Let’s Talk About Pitches

August 15th, 2011 • Kate

wookiepitchesNot like that. I’m talking about writers pitching their manuscript to agents and editors at conferences.

Can I be frank? I hate these. HATE ‘EM. For me, the ability of an author to tell the story of their book is a wholly different animal than being able to actually write it. But Daphne, you ask, how is a verbal pitch any different than a query letter?

Well, for one thing, it’s verbal, which means you’re not reading your written words directly — which is a no-no in a pitch meeting. And many authors who may be very comfortable with the written words get that deer-in-the-headlights look on their face when asked to just talk about their book.

But more personally, in an exhaustive survey of my past experience with pitch meetings, I have discovered that I’ve rarely gotten anything more out of these meetings than I would have received if someone just handed me their query letter, and I sat there and read it. If I’m intrigued by the story they’re telling, and they tell it well, the most I’ll usually do is ask for the first three pages — which anyone who reads my website and follows my submission guidelines can do! It’s only very rarely that I ask them to send the first five chapters, and I never ask for a full manuscript on the basis of a pitch.

So I want to get your opinion on this: if you’re attending a conference, and you find out an agent who’s attending won’t be taking any pitch meetings, but WILL be doing a workshop, or a panel, what do you think?

I mean, if I had an hour of pitch meetings, that’s maybe 6 to 10 people I’m talking to. Whereas if I’m on a panel for that same amount of time, I could be speaking to dozens — maybe even hundreds. I would so much rather take an extra hour of questions from a room full of people than one-on-one meetings.

Not that I don’t want to meet you individually! I’d just rather do it with a beer in my hand in a more casual setting, when we’re talking about things that interest BOTH of us, and where, if I like what you have to say, I may ask for info about your book.

Your thoughts? Fellow agents — do you have anything to add?

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19 Responses to “Let’s Talk About Pitches”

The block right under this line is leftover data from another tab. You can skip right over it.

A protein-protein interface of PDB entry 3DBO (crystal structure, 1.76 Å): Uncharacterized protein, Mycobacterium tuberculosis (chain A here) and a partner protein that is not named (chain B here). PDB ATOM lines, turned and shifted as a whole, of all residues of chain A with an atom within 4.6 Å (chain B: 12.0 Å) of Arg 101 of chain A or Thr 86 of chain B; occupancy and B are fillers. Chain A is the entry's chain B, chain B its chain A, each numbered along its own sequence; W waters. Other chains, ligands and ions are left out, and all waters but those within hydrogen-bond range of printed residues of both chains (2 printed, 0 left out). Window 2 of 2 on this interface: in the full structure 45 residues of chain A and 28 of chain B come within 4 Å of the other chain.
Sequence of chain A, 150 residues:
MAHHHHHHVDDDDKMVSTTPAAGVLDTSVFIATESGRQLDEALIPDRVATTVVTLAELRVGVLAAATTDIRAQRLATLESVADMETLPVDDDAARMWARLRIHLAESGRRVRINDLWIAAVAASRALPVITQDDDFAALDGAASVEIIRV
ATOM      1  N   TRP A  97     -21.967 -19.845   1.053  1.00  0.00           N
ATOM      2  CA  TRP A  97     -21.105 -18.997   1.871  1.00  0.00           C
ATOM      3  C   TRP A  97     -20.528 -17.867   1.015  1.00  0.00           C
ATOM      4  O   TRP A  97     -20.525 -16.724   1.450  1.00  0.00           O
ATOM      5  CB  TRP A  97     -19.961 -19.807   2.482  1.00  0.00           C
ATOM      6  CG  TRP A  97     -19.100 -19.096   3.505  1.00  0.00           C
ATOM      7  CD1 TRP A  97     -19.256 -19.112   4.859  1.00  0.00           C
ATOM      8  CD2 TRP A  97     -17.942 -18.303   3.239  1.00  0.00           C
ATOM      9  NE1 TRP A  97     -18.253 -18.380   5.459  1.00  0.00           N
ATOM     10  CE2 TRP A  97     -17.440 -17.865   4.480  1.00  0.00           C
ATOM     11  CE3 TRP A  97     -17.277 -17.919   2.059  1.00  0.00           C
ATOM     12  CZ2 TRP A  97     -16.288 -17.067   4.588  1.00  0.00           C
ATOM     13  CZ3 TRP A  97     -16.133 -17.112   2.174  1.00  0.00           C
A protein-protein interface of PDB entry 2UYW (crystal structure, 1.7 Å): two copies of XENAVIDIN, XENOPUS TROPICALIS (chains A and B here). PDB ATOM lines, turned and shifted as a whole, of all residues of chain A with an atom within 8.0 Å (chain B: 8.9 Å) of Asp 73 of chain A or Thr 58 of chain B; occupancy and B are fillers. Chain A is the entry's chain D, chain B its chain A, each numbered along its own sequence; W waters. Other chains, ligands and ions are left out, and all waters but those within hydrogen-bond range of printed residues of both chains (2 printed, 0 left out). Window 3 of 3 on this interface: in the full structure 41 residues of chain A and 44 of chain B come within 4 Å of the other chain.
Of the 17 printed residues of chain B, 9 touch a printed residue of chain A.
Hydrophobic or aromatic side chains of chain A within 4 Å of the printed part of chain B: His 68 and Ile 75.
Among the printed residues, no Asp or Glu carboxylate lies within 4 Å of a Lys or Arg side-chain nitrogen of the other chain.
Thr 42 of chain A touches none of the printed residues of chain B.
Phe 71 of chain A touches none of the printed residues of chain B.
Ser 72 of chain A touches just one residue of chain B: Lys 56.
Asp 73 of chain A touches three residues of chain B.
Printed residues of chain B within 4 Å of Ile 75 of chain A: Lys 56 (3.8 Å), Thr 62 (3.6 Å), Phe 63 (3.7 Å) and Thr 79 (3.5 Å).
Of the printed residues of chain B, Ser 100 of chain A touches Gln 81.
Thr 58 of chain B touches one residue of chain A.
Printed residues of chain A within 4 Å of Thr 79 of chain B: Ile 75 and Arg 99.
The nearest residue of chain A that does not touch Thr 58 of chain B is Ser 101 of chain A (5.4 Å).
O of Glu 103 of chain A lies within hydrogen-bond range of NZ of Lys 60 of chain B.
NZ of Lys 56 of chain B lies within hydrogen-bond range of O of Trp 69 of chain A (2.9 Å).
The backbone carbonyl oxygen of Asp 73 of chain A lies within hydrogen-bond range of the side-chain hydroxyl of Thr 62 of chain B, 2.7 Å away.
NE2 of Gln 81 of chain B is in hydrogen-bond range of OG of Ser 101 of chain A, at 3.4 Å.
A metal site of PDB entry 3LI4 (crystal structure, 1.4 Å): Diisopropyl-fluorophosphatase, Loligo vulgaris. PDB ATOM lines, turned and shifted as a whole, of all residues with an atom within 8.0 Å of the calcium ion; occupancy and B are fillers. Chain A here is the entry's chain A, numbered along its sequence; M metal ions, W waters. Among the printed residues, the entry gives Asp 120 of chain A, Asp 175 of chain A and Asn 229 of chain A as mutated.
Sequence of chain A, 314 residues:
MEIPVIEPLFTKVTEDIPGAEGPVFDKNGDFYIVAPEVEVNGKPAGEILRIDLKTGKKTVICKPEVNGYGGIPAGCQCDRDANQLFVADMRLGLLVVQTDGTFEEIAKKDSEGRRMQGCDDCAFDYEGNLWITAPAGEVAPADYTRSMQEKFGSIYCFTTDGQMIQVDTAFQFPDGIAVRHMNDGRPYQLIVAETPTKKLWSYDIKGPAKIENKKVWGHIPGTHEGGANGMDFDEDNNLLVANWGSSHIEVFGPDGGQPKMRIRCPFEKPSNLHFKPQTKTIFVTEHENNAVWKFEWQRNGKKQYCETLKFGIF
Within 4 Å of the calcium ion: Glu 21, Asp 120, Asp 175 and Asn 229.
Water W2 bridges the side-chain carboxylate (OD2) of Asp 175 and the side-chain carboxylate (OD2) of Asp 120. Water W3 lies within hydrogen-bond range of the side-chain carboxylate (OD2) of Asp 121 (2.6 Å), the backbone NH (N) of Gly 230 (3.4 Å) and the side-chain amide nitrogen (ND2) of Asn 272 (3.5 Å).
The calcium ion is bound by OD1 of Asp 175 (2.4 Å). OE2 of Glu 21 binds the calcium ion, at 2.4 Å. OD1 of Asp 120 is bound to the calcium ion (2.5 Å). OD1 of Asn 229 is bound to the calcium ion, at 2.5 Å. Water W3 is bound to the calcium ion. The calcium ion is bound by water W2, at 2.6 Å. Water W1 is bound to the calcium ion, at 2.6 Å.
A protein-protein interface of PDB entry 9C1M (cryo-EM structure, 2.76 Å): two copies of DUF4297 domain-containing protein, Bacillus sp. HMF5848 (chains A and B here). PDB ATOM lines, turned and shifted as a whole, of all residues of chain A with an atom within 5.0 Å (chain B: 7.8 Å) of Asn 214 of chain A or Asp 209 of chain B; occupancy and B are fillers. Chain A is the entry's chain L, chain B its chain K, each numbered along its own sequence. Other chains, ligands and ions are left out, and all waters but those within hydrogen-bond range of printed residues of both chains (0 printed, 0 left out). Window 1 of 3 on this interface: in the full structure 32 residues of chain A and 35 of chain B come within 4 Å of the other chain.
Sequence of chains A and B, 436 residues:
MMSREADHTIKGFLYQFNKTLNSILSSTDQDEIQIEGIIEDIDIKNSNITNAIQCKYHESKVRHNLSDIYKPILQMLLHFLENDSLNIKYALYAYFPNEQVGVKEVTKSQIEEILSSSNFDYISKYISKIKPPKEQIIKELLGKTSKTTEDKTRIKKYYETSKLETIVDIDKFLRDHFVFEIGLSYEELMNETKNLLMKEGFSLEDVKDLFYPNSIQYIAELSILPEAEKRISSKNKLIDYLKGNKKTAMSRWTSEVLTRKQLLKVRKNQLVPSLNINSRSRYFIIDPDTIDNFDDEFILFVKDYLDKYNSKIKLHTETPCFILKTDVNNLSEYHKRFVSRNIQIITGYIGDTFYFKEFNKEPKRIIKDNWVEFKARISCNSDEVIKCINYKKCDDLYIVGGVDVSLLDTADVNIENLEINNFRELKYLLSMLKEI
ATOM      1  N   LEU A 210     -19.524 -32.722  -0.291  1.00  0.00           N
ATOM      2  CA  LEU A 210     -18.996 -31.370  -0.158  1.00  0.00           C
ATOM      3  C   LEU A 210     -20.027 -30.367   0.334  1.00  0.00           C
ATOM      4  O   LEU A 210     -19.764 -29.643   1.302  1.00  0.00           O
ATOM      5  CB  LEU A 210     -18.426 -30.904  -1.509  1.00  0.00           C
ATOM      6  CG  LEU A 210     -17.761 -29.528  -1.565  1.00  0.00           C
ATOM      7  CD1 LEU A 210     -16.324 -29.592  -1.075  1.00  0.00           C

1. Marilee Says:

    As someone who's attending a conference next month (SCBWI-Carolinas), I can give you a timely answer. I would rather have the opportunity to hear more about what you have to say – learn FROM you rather than pitch TO you for five minutes or less. As long as being at the conference gave me a touch point in my query – which I would send after the conference – I'd think that's good.
    I will be receiving a critique at this conference – maybe from an agent, maybe an editor and maybe an author. I'm very excited about that because it's 10 pages and a synopsis – so there's meat there to discuss.
    I hope some of that was useful – or at least clear:)

  2. DaphneUn Says:

    I think a critique is a very different beast. With those, I've already had the opportunity to read material, so we can spend our appointment talking about the project in more detail, and if I like it, then that's an excellent opportunity to learn more about you!

  3. Rebecca Enzor Says:

    I would much rather meet an agent over a beer than have to stand up in front of a room of strangers and say the 25 words that I hope will make them want to read my book. It would definitely be a deer-in-the-headlights moment!

  4. DaphneUn Says:

    I should clarify that in saying "over a beer", I just meant in a more casual situation, as in a cocktail party event at a conference. I'm not sure even I could keep going with multiple meetings and multiple beers!

  5. Rebecca Enzor Says:

    Oh, but you would probably be so much more receptive to the pitches after a few beers! 😉

  6. DaphneUn Says:

    *slurs* That sounds awesome, I love it! I'll take 5 of 'em!

  7. @ihiatt Says:

    I'm hardly one who should be commenting on this. I've never been to a conference, and living in the middle of no where chained to a cubicle for my day job means I'm unlikely to be going to any time soon.

    But I can comment on being a writer trying to discuss my manuscript verbally! I'm one of those people who gets the deer-in-headlights look when someone asks me the most terrifying question in person: